How to buy a car on auction without being taken for a ride





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There is good news for those who are feeling the financial pinch, but still need to purchase a reliable and affordable vehicle.

And that is that vehicles that have been repossessed for public auction, can currently be secured at discounts of up to 78% — and these discounts may even expand further in the near future.

Quoting industry experts, Business Insider has said this week that while there may be great discounts currently available for bargain hunters at repossession auctions, repossessed vehicles do however present risks — including that a buyer may end up with a dud.  

At the outset, the first way to ensure the best possible deal when purchasing a repossessed vehicle, is to try and select or make a bid for a vehicle which is still under a warranty or which still has a valid motor plan in place.

Why auctions are delivering great bargains right now

As a result of the financial devastation brought on by the COVID-19 pandemic, the country’s major financial institutions, primarily banks, are expected to initiate the repossession of a significant number of vehicles in the coming months — with these vehicles destined for auctions as the bank attempt to recover their revenue.  

Those who want to take advantage of the glut of vehicles expected to appear on auction should consider the following tips in order to ensure that they can make the most sound purchase decision possible — whether with or without a major discount.

Tips to make best auction purchase decision

Ask about motor plans and warranties

Purchasing a vehicle which is still under the manufacturer’s warranty or still has a valid comprehensive motor plan will give the buyer important protection and allow for problems with the purchased vehicle to be addressed.

Typical vehicle warranties in South Africa cover three years use or 100 000km in distance travelled. Equally typically, that warranty applies to whichever comes first, the time period or distance travelled. Irrespective of whether the vehicle has been repossessed, the owner will be protected against most mechanical or electrical component failures.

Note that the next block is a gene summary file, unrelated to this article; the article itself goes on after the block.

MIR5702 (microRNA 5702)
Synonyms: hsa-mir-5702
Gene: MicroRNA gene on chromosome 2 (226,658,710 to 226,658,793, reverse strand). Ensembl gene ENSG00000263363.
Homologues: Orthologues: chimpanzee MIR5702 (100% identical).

This would also apply should — during a pre-auction inspection of the vehicle — a major problem goes undetected. The warranty or comprehensive motor plan could cover it and prevent significant additional repair costs.

Know the value of a vehicle before you purchase it

Know what the car you want to bid on is worth. This would be based on the brand of vehicle, the specific model, its model year or how old it is, the mileage driven and the general condition of the vehicle.

Beware of purchasing a vehicle that is sold above its current market value. There are websites and apps available on the internet which can assist you to determine a more accurate value of the vehicle you would like to purchase

Inspect vehicle thoroughly before making a bid

Auction houses generally set aside some days prior to an auction during which time prospective buyers can inspect the vehicles on offer. Ensure that this inspection is conducted as thoroughly as possible to avoid any nasty surprises after you have purchased the vehicle.

A good indication around the state of a vehicle can be obtained from the service record which would normally be available with the vehicle. It may also be helpful to ask a third party, such as a mechanic or vehicle expert to assist you with the pre-auction inspection.

Business Insider warns, however, that there may be instances where a bank or auction house does not provide the vehicle’s service history or any other information around the vehicle.

Useful things to know

There are some auctioneers who would allow you to start a vehicle’s engine, but traditionally, auction houses will not allow anyone to actually test drive a vehicle before an auction.

There are instances where vehicles are not available at the auction site or for pre-inspection. This would naturally introduce significant risk into a potential purchase.

A car’s vehicle identification number (VIN) is imperative to a purchase

It is critical ’s to establish a vehicle’s VIN. This would allow a new owner to establish whether the vehicle has been stolen or has been involved in an accident. VIN checks can also be done at a police station.

Auctions come with costs

To participate in a repossessed car auction, bidders are required to pay a deposit of between R5 000 and R7 000. This deposit will be refunded should you not purchase a vehicle during the auction.

In addition, bidders will be required to provide proof of residence and a copy of their identity document.

Other costs bidders may face include that many auctioneers or the banks involved in an auction may demand a documentation or an administrative fee which can be as much as R3000.

Also, some auction houses charge a buyer’s commission payable by the buyer of a car to the auction house. This commission can amount to 5% of the value of the sale price.

According to Business Insider, Nedbank’s Motor Finance Corporation (MFC) charges a fee of R571.74 for the inspection report completed by vehicle inspection company Dekra Automotive South Africa.

This report is available for each repossessed car that it auctions. Importantly, bidders should also be aware that VAT may be applicable on the purchase.

Importantly…

Before registering and participating in an auction, make sure that your finances are in order and that you know exactly how much money you would have to spend. Should you not have the finance you anticipate you will need to purchase the vehicle of your choice, you can approach a financial institution to secure the requisite funds.

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